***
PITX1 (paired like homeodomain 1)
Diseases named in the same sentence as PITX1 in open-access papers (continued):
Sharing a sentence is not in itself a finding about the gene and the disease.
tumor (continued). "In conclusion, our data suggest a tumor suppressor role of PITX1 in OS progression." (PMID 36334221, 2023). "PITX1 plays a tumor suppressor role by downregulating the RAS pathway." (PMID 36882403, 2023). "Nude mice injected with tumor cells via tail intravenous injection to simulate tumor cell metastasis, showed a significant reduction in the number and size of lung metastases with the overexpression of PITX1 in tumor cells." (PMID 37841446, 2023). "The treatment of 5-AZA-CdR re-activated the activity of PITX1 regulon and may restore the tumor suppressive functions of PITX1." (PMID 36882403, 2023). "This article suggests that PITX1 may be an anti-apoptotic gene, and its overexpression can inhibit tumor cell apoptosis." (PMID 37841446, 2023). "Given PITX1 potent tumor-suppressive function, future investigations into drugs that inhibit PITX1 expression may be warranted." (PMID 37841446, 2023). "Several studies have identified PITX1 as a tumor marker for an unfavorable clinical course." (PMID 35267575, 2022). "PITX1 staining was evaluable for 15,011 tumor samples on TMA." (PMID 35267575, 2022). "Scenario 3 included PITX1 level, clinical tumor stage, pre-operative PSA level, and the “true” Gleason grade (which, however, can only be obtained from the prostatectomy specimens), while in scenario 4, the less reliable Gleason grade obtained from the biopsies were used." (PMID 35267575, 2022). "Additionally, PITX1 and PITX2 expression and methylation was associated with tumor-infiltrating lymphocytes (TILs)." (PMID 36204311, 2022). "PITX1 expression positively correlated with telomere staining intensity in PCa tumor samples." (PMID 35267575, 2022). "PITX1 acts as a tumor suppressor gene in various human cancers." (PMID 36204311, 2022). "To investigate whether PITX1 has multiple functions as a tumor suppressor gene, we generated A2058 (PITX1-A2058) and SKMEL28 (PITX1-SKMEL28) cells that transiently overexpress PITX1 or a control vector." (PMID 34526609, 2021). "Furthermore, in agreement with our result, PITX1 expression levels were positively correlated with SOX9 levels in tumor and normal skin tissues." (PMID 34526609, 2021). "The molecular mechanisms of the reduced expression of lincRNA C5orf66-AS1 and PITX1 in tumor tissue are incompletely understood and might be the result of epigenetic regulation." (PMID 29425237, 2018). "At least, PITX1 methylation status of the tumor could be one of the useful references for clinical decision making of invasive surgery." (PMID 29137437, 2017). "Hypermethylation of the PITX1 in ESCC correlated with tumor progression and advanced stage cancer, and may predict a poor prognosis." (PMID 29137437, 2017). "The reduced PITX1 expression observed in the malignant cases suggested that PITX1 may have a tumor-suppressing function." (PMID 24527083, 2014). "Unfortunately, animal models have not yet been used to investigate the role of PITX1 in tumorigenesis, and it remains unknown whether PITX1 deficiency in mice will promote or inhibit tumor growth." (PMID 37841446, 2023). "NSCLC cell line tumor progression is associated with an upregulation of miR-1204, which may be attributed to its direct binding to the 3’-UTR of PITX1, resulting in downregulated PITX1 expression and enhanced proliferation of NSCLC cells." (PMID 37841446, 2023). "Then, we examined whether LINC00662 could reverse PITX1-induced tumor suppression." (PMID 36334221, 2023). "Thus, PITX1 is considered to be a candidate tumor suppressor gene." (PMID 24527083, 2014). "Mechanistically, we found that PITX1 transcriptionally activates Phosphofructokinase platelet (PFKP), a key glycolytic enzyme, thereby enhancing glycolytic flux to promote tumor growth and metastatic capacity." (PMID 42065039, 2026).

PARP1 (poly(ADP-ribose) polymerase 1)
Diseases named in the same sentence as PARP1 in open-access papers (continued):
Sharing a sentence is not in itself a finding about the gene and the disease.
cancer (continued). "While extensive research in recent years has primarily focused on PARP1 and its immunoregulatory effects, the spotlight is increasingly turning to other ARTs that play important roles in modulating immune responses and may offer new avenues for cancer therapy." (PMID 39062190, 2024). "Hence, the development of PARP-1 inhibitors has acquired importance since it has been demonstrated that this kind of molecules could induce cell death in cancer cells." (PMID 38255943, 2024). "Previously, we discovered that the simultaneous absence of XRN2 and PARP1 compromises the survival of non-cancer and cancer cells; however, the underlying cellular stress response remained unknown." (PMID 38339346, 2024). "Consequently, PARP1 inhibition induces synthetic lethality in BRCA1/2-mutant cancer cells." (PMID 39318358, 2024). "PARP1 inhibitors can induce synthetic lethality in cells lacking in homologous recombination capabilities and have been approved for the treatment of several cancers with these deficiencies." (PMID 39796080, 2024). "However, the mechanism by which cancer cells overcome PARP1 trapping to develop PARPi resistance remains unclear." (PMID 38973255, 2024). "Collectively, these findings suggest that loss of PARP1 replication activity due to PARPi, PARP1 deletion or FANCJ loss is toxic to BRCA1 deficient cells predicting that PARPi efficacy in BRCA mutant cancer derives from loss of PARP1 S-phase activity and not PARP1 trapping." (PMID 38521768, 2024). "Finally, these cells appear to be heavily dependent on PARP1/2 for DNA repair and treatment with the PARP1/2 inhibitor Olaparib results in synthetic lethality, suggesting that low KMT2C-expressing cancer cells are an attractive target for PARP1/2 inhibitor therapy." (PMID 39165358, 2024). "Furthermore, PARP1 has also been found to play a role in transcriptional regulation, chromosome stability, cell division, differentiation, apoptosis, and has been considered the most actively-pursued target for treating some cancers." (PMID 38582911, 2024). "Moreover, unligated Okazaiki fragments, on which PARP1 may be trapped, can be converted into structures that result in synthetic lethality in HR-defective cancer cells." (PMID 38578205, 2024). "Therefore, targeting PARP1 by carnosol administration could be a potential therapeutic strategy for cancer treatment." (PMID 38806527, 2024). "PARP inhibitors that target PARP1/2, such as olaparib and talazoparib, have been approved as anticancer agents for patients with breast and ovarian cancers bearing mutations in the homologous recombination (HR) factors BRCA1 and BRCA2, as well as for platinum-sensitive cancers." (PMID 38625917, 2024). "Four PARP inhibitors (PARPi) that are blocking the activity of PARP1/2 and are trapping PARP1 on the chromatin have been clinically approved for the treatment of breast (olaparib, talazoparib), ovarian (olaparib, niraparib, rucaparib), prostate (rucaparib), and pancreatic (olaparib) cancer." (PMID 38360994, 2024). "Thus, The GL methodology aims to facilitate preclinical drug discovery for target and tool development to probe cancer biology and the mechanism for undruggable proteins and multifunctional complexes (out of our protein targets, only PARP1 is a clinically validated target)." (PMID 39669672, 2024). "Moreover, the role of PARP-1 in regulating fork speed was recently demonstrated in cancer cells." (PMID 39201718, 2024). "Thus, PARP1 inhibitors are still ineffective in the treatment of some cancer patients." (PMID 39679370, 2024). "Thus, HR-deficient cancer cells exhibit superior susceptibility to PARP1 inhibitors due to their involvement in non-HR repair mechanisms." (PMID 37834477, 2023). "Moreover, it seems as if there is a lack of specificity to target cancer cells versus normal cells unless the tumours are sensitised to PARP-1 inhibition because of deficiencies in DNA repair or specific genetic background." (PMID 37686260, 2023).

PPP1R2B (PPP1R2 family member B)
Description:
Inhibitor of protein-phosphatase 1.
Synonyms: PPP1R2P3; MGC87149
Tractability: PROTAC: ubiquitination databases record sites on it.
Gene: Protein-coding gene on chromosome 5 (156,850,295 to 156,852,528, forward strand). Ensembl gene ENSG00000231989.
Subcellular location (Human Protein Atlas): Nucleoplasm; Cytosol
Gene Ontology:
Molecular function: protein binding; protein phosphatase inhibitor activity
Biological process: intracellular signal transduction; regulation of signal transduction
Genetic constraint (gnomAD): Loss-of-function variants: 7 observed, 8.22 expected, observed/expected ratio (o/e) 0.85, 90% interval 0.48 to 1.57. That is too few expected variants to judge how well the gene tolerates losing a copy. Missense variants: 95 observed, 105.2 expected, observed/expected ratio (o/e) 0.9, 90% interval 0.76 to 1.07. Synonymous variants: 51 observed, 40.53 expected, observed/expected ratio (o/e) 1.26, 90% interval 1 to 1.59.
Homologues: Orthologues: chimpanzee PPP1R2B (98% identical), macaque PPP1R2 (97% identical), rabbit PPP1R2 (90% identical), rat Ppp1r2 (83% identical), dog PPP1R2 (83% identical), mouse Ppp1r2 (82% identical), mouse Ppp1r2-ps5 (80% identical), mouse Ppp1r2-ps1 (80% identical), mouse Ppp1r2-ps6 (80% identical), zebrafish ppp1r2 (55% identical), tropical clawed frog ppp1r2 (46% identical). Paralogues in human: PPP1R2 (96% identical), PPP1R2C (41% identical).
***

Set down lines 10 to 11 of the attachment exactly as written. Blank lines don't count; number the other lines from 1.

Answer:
Description:
Inhibitor of protein-phosphatase 1.